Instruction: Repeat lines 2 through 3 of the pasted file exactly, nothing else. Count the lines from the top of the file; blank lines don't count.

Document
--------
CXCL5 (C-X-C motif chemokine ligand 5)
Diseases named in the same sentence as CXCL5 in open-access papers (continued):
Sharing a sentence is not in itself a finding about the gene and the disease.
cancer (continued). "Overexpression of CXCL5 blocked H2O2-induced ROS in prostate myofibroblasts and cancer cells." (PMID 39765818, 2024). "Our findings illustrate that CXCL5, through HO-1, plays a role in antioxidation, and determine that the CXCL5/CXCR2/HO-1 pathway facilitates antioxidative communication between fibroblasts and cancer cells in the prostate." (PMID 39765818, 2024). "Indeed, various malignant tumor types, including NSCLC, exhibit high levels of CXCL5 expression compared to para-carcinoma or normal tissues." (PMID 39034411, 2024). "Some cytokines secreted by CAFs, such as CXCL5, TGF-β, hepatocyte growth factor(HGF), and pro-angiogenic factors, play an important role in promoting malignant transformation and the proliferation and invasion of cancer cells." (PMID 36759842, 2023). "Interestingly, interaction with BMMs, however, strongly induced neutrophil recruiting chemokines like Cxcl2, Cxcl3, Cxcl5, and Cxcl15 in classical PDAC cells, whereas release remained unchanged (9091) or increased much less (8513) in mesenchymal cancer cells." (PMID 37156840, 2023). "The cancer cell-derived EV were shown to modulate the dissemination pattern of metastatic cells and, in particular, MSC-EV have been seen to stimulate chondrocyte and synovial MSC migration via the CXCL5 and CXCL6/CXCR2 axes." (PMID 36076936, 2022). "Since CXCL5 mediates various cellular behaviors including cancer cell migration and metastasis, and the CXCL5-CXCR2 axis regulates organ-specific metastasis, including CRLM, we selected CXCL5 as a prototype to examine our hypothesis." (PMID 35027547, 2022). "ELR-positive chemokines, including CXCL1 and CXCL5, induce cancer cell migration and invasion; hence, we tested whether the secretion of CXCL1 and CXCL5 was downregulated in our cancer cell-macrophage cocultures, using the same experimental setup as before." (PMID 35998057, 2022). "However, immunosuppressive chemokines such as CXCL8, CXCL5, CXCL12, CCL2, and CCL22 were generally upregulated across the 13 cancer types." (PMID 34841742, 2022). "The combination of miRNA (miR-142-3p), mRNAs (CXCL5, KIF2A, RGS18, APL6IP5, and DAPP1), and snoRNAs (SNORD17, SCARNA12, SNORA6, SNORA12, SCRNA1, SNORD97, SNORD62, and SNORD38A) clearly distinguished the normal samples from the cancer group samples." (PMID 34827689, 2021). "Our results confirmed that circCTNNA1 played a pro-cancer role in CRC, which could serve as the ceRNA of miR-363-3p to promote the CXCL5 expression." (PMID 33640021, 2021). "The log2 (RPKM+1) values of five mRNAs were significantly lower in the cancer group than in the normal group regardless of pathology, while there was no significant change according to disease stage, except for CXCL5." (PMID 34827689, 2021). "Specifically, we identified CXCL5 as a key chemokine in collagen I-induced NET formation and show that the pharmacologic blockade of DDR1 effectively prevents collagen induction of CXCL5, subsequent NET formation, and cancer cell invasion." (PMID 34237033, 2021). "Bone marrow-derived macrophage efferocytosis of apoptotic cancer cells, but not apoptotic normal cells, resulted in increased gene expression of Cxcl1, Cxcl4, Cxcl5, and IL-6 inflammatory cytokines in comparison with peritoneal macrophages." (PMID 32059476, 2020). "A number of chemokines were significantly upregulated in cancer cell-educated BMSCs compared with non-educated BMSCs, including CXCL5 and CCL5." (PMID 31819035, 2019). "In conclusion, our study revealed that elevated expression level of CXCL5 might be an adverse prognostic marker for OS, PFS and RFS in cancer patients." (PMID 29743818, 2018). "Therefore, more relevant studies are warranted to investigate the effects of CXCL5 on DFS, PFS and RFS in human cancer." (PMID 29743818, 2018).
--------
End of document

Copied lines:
Diseases named in the same sentence as CXCL5 in open-access papers (continued):
Sharing a sentence is not in itself a finding about the gene and the disease.